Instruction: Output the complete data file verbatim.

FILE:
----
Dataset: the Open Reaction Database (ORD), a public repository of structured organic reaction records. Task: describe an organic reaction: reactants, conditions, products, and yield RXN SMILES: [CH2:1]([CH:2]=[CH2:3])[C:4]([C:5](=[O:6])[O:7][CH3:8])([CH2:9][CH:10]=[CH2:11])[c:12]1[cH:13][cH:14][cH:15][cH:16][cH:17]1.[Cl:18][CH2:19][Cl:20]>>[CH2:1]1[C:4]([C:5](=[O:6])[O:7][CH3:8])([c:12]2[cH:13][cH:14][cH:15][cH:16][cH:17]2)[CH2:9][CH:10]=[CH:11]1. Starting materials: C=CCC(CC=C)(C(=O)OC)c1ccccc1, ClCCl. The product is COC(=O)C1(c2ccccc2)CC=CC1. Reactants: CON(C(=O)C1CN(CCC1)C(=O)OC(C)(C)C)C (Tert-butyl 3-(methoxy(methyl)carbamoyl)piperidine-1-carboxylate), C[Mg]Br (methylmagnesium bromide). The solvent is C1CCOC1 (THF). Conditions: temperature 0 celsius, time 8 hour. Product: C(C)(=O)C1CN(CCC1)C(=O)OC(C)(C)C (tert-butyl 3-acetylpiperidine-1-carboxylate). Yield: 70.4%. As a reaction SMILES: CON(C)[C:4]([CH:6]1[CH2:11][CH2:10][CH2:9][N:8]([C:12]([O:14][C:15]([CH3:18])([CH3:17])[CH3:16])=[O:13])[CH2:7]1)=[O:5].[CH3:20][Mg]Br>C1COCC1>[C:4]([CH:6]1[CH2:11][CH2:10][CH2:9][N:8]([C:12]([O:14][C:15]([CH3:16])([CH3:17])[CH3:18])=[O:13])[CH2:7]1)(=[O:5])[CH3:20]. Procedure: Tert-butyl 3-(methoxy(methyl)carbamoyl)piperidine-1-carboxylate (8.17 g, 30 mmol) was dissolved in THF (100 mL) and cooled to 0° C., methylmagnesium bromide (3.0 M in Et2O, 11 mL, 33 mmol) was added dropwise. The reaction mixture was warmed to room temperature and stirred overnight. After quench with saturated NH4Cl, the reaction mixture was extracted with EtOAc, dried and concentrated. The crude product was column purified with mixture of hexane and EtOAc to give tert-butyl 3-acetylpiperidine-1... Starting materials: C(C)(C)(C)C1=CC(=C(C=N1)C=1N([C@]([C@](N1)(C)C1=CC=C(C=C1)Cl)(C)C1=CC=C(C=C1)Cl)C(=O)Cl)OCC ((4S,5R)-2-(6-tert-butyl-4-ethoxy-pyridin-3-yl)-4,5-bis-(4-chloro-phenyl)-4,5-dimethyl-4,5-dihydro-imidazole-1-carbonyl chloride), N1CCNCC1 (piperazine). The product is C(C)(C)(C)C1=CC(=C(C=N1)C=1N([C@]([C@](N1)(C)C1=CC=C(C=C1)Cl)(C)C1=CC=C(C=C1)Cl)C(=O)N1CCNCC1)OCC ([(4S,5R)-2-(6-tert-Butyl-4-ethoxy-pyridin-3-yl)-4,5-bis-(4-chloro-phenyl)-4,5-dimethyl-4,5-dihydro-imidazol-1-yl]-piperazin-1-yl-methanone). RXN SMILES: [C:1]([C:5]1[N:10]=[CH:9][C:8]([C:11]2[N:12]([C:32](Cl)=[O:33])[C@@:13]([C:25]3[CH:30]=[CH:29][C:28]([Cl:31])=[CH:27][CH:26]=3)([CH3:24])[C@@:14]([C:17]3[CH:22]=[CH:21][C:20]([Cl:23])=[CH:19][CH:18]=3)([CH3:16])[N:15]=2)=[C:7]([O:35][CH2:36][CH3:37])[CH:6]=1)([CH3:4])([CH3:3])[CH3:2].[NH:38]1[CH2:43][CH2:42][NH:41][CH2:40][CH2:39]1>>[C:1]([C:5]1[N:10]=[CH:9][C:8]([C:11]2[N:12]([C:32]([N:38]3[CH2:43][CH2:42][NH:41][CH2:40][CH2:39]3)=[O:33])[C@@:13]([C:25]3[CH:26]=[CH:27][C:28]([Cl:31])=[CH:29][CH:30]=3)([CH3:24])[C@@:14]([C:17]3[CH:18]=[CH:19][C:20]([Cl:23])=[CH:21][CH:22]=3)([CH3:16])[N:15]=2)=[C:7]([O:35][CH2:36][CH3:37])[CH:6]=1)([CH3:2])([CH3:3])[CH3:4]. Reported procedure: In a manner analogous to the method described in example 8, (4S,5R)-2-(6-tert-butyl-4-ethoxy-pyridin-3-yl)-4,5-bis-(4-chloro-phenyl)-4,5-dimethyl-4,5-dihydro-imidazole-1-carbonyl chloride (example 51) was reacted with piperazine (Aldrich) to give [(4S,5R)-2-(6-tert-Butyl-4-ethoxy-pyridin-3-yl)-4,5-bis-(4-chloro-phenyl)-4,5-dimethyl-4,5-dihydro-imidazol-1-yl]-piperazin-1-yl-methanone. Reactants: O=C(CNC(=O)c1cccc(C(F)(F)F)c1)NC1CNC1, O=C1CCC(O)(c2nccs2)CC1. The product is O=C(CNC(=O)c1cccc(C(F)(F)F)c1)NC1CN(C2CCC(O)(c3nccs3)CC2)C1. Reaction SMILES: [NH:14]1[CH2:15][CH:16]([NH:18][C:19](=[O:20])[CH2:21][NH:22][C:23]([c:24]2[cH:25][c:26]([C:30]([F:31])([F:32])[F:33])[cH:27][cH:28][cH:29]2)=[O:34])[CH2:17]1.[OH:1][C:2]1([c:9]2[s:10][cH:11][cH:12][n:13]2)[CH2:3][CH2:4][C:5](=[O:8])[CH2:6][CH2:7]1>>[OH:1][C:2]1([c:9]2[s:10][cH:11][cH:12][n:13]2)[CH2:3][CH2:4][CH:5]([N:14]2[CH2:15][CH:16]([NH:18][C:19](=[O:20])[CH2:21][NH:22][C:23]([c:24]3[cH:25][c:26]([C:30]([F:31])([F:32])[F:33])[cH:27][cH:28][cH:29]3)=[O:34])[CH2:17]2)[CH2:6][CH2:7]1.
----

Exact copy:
Dataset: the Open Reaction Database (ORD), a public repository of structured organic reaction records. Task: describe an organic reaction: reactants, conditions, products, and yield RXN SMILES: [CH2:1]([CH:2]=[CH2:3])[C:4]([C:5](=[O:6])[O:7][CH3:8])([CH2:9][CH:10]=[CH2:11])[c:12]1[cH:13][cH:14][cH:15][cH:16][cH:17]1.[Cl:18][CH2:19][Cl:20]>>[CH2:1]1[C:4]([C:5](=[O:6])[O:7][CH3:8])([c:12]2[cH:13][cH:14][cH:15][cH:16][cH:17]2)[CH2:9][CH:10]=[CH:11]1. Starting materials: C=CCC(CC=C)(C(=O)OC)c1ccccc1, ClCCl. The product is COC(=O)C1(c2ccccc2)CC=CC1. Reactants: CON(C(=O)C1CN(CCC1)C(=O)OC(C)(C)C)C (Tert-butyl 3-(methoxy(methyl)carbamoyl)piperidine-1-carboxylate), C[Mg]Br (methylmagnesium bromide). The solvent is C1CCOC1 (THF). Conditions: temperature 0 celsius, time 8 hour. Product: C(C)(=O)C1CN(CCC1)C(=O)OC(C)(C)C (tert-butyl 3-acetylpiperidine-1-carboxylate). Yield: 70.4%. As a reaction SMILES: CON(C)[C:4]([CH:6]1[CH2:11][CH2:10][CH2:9][N:8]([C:12]([O:14][C:15]([CH3:18])([CH3:17])[CH3:16])=[O:13])[CH2:7]1)=[O:5].[CH3:20][Mg]Br>C1COCC1>[C:4]([CH:6]1[CH2:11][CH2:10][CH2:9][N:8]([C:12]([O:14][C:15]([CH3:16])([CH3:17])[CH3:18])=[O:13])[CH2:7]1)(=[O:5])[CH3:20]. Procedure: Tert-butyl 3-(methoxy(methyl)carbamoyl)piperidine-1-carboxylate (8.17 g, 30 mmol) was dissolved in THF (100 mL) and cooled to 0° C., methylmagnesium bromide (3.0 M in Et2O, 11 mL, 33 mmol) was added dropwise. The reaction mixture was warmed to room temperature and stirred overnight. After quench with saturated NH4Cl, the reaction mixture was extracted with EtOAc, dried and concentrated. The crude product was column purified with mixture of hexane and EtOAc to give tert-butyl 3-acetylpiperidine-1... Starting materials: C(C)(C)(C)C1=CC(=C(C=N1)C=1N([C@]([C@](N1)(C)C1=CC=C(C=C1)Cl)(C)C1=CC=C(C=C1)Cl)C(=O)Cl)OCC ((4S,5R)-2-(6-tert-butyl-4-ethoxy-pyridin-3-yl)-4,5-bis-(4-chloro-phenyl)-4,5-dimethyl-4,5-dihydro-imidazole-1-carbonyl chloride), N1CCNCC1 (piperazine). The product is C(C)(C)(C)C1=CC(=C(C=N1)C=1N([C@]([C@](N1)(C)C1=CC=C(C=C1)Cl)(C)C1=CC=C(C=C1)Cl)C(=O)N1CCNCC1)OCC ([(4S,5R)-2-(6-tert-Butyl-4-ethoxy-pyridin-3-yl)-4,5-bis-(4-chloro-phenyl)-4,5-dimethyl-4,5-dihydro-imidazol-1-yl]-piperazin-1-yl-methanone). RXN SMILES: [C:1]([C:5]1[N:10]=[CH:9][C:8]([C:11]2[N:12]([C:32](Cl)=[O:33])[C@@:13]([C:25]3[CH:30]=[CH:29][C:28]([Cl:31])=[CH:27][CH:26]=3)([CH3:24])[C@@:14]([C:17]3[CH:22]=[CH:21][C:20]([Cl:23])=[CH:19][CH:18]=3)([CH3:16])[N:15]=2)=[C:7]([O:35][CH2:36][CH3:37])[CH:6]=1)([CH3:4])([CH3:3])[CH3:2].[NH:38]1[CH2:43][CH2:42][NH:41][CH2:40][CH2:39]1>>[C:1]([C:5]1[N:10]=[CH:9][C:8]([C:11]2[N:12]([C:32]([N:38]3[CH2:43][CH2:42][NH:41][CH2:40][CH2:39]3)=[O:33])[C@@:13]([C:25]3[CH:26]=[CH:27][C:28]([Cl:31])=[CH:29][CH:30]=3)([CH3:24])[C@@:14]([C:17]3[CH:18]=[CH:19][C:20]([Cl:23])=[CH:21][CH:22]=3)([CH3:16])[N:15]=2)=[C:7]([O:35][CH2:36][CH3:37])[CH:6]=1)([CH3:2])([CH3:3])[CH3:4]. Reported procedure: In a manner analogous to the method described in example 8, (4S,5R)-2-(6-tert-butyl-4-ethoxy-pyridin-3-yl)-4,5-bis-(4-chloro-phenyl)-4,5-dimethyl-4,5-dihydro-imidazole-1-carbonyl chloride (example 51) was reacted with piperazine (Aldrich) to give [(4S,5R)-2-(6-tert-Butyl-4-ethoxy-pyridin-3-yl)-4,5-bis-(4-chloro-phenyl)-4,5-dimethyl-4,5-dihydro-imidazol-1-yl]-piperazin-1-yl-methanone. Reactants: O=C(CNC(=O)c1cccc(C(F)(F)F)c1)NC1CNC1, O=C1CCC(O)(c2nccs2)CC1. The product is O=C(CNC(=O)c1cccc(C(F)(F)F)c1)NC1CN(C2CCC(O)(c3nccs3)CC2)C1. Reaction SMILES: [NH:14]1[CH2:15][CH:16]([NH:18][C:19](=[O:20])[CH2:21][NH:22][C:23]([c:24]2[cH:25][c:26]([C:30]([F:31])([F:32])[F:33])[cH:27][cH:28][cH:29]2)=[O:34])[CH2:17]1.[OH:1][C:2]1([c:9]2[s:10][cH:11][cH:12][n:13]2)[CH2:3][CH2:4][C:5](=[O:8])[CH2:6][CH2:7]1>>[OH:1][C:2]1([c:9]2[s:10][cH:11][cH:12][n:13]2)[CH2:3][CH2:4][CH:5]([N:14]2[CH2:15][CH:16]([NH:18][C:19](=[O:20])[CH2:21][NH:22][C:23]([c:24]3[cH:25][c:26]([C:30]([F:31])([F:32])[F:33])[cH:27][cH:28][cH:29]3)=[O:34])[CH2:17]2)[CH2:6][CH2:7]1.